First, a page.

was labeled the greatest fiasco of the Left government. Parents began
complaining that their wards were not being given any written
homework. They could not fathom how composing a song on kitchen
vessels would help these kids pass the Tenth Board Exam. Anti-Left
parties maintained that 'alternative education methods' are brainless
schemes funded by the World Bank to keep backward countries more
backward. It was an excellent scheme. But it was implemented without
any proper planning.”
Alternative Schooling, Non Formal Education (NFE)
The system of Non-formal Education (NFE) was conceived in 1978 to meet the requirements of those children who were unable to attend formal schools. The process was meant to be part of a micro- planning strategy, to reach out to every family and every child, and involve them in the process of education. An Alternative School (AS) has a delivery mechanism distinct from formal schools and NFE. It has been conceived as transacting the same curriculum and textual material as in the formal system but outside the structure. The Open School and Shiksha Karmi schools are examples of AS.
Although non-formal education was seen as one way to meet the needs of children who are unable to go to formal schools the concept did not take off.
According to Shushmita Duttxi, today it is becoming increasingly clear that the Indian educational system requires more than just an expansion of the school system and an inclusion of the NFE system if it is to be set right.
“The ground realities have proved that without absolute commitment and large-scale human resource input, the very characteristics which should have made NFE attractive have worked against it — flexibility, localisation and need-specific strategies have often been used as loopholes to offer sub-standard education. It is also being accepted that without a parallel growth in economic activity and rise of other social development indicators, the true benefits of education will not reach the masses. Gradual disillusionment with the existing educational conditions has given rise to a concern that the very educational paradigm accepted by India may be unsuited to a large majority of its people. In an attempt to tailor the delivery system and content to the specific needs of various sections, there have been some small-scale experiments with educational structures, curricula, teaching strategies, teacher training, evaluation and certification, the teaching calendar and management.”
The Shiksha Karmi or volunteer teacher concept is some what like the barefoot doctor concept. The blueprint drawn up for the Shiksha Karmi Scheme is almost identical to the Gondi experiment of 1946 in Adilabad. It also has a parallel in the extremely successful strategy devised by Bunker Roy for night schools run by the Tilonia School of Social Work in Rajasthan for school dropouts and children of grazers and peasant families. Girls have a higher dropout rate than men. In Tilonia, school dropouts who have passed only the eight or 10th grade are employed as barefoot teachers. They are trained to generate social awareness towards the village environment and rural issues amongst the students by involving every possible resource in the village-policepersons, postmaster, nurse, patwari, bank manager, village head who explain how systems work (or do not work) for them.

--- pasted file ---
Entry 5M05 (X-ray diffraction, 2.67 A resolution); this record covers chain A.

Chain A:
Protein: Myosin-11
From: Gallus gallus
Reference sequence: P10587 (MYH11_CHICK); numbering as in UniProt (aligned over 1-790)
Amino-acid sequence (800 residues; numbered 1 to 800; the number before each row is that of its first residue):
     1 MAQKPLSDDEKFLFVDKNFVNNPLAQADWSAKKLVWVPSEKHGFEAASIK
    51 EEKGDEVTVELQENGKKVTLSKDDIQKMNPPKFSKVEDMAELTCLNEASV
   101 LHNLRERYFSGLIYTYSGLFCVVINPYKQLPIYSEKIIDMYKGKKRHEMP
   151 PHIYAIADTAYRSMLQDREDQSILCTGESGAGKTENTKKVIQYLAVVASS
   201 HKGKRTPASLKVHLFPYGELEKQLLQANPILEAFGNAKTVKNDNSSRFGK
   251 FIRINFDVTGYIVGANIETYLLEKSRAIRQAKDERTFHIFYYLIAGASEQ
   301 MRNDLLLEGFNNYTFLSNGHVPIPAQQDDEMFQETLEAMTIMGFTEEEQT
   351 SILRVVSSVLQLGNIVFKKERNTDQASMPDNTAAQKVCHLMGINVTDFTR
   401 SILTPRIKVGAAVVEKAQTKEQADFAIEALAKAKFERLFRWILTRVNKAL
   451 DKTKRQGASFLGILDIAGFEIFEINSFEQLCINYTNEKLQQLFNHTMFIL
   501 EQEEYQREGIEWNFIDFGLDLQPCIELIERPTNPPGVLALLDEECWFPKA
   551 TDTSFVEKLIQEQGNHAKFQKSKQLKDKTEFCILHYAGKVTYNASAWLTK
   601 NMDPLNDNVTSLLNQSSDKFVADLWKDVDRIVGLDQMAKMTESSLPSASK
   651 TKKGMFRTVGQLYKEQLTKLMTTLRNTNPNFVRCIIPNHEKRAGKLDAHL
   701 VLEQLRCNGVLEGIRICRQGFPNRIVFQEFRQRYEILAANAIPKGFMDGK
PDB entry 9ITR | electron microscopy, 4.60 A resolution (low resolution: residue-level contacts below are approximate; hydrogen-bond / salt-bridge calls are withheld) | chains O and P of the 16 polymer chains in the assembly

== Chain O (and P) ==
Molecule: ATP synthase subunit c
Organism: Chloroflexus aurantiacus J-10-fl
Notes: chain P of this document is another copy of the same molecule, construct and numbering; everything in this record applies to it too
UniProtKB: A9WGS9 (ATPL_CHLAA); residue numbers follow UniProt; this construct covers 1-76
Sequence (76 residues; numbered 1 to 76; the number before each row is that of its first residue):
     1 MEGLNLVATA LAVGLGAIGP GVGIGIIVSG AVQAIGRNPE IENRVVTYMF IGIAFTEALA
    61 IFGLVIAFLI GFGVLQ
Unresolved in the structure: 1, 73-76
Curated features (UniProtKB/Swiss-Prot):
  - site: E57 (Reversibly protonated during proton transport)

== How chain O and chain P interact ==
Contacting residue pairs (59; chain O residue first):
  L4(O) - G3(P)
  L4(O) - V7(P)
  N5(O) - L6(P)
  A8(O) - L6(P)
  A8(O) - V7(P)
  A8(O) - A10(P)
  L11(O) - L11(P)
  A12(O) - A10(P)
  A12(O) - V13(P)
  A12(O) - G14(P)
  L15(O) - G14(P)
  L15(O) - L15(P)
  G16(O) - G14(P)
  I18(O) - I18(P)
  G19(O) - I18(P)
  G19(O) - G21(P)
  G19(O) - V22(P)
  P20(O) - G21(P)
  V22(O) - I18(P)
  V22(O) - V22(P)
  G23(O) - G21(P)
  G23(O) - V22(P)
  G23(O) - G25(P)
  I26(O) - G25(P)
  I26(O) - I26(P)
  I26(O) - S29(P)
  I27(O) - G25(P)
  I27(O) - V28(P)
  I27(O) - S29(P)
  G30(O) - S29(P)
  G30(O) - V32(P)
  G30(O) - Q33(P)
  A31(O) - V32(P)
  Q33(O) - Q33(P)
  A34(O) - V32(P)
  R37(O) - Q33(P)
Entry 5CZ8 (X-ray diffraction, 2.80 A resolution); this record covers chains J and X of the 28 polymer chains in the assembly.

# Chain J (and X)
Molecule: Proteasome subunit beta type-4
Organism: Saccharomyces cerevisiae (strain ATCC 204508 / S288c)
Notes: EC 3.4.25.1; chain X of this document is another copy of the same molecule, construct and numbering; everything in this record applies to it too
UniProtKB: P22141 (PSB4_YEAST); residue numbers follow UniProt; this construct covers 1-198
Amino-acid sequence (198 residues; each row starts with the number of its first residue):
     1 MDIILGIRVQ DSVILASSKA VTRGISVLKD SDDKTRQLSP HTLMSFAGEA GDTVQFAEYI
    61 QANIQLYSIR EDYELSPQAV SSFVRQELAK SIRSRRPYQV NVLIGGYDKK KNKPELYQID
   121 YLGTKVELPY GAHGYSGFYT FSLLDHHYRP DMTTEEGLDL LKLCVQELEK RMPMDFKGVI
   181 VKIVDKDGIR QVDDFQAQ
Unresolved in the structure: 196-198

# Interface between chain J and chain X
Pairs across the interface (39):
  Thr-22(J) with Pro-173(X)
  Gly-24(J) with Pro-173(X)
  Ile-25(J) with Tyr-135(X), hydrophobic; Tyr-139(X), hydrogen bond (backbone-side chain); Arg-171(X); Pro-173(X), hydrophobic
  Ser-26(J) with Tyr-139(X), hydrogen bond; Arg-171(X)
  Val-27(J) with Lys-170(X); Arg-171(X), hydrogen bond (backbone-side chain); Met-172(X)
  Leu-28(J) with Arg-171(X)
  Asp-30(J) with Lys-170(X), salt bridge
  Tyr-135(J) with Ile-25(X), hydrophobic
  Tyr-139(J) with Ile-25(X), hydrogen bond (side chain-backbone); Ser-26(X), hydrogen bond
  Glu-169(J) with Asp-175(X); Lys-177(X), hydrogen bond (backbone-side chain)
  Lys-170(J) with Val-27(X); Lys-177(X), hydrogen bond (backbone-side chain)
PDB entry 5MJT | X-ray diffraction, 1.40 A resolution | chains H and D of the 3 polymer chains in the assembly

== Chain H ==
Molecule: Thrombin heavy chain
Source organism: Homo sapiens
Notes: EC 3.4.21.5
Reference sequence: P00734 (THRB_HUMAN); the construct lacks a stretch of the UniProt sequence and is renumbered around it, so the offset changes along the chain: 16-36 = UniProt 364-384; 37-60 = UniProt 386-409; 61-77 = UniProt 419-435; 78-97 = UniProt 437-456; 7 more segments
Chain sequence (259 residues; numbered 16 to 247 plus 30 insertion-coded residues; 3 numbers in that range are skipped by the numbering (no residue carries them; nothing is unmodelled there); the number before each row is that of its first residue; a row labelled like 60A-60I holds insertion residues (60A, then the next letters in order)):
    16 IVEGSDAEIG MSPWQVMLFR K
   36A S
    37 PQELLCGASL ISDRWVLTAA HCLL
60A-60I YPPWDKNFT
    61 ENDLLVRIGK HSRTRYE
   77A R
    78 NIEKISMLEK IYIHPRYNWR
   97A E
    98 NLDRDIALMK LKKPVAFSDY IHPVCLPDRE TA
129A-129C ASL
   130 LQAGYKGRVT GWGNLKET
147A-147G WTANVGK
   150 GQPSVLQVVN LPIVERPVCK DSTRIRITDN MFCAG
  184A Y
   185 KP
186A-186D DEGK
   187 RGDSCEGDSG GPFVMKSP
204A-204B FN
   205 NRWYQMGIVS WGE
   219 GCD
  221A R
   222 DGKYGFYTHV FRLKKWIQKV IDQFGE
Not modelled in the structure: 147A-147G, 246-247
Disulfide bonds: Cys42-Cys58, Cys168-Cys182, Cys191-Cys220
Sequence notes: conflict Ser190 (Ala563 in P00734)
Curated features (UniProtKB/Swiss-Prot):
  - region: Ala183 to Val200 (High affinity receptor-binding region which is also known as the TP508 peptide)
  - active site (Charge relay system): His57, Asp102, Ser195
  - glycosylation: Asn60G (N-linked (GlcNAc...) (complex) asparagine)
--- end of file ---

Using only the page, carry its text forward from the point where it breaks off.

The Rajasthan State Government implemented the Shiksha Karmi scheme in state schools in poverty-stricken areas where teacher absenteeism is rampant and village responses to the schools apathetic. These volunteers have low qualifications, and smaller salaries, but are highly motivated. They work in understaffed schools. In Madhya Pradesh, particularly in remote areas where there are no teachers, Shiksha Karmis substitute for them.xii
In an articlexiii published in Down-to-Earth, the then Education Secretary, National Capital Territory of Delhi, stressed the need for a review of India’s educational and training policy to educate tribals, the backward classes and the poor. “The Shiksha Karmi scheme has now completed a decade since its inception, covering about 2,000 village primary schools in over 70 blocks spread over 29 districts of Rajasthan. Taken both in terms of economy of investment as well as the spread of beneficiaries, this scheme is far more effective than residential schools would have been for the spread of primary education. While the Navodaya Vidyalayas have an annual student population of over one lakh students in the whole country, the Shiksha Karmi project benefits about 1,20,000 children in a single state.